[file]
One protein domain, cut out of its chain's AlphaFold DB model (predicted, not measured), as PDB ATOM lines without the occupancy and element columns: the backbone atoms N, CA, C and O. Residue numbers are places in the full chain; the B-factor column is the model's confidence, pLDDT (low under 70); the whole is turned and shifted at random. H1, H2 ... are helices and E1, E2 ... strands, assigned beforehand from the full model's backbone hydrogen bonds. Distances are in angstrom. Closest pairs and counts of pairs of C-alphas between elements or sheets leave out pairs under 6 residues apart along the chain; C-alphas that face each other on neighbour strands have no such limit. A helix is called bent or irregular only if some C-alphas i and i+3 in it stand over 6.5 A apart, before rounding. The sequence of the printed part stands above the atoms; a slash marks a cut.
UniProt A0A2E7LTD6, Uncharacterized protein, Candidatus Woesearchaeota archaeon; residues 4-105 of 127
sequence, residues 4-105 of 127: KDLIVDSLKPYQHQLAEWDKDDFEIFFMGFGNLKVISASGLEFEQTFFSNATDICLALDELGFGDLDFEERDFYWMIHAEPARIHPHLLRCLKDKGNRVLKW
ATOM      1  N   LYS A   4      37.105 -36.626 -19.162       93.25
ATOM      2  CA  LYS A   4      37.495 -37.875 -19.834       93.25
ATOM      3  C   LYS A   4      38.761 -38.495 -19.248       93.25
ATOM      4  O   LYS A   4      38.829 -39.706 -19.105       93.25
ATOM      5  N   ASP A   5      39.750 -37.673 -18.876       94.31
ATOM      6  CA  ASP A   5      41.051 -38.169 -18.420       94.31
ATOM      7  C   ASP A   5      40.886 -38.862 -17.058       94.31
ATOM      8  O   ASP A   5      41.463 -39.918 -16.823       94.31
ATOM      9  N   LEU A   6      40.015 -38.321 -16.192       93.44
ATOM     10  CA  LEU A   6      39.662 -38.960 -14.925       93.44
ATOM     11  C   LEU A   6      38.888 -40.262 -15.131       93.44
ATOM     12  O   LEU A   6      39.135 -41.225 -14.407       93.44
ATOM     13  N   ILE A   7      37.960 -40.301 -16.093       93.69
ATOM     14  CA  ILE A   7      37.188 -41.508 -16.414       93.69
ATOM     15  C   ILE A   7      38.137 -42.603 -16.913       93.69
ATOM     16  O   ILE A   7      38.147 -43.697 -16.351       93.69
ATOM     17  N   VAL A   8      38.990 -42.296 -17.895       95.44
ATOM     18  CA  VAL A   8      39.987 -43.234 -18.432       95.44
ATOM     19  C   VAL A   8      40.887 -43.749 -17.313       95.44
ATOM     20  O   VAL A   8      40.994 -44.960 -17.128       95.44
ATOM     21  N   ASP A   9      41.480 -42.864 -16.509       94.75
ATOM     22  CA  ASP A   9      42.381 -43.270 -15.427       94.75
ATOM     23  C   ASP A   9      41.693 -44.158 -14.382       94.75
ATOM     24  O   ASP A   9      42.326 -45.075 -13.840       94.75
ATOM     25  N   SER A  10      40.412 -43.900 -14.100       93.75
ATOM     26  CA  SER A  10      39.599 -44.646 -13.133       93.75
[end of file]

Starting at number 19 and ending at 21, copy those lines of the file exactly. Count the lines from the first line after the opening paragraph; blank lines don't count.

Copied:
ATOM     17  N   VAL A   8      38.990 -42.296 -17.895       95.44
ATOM     18  CA  VAL A   8      39.987 -43.234 -18.432       95.44
ATOM     19  C   VAL A   8      40.887 -43.749 -17.313       95.44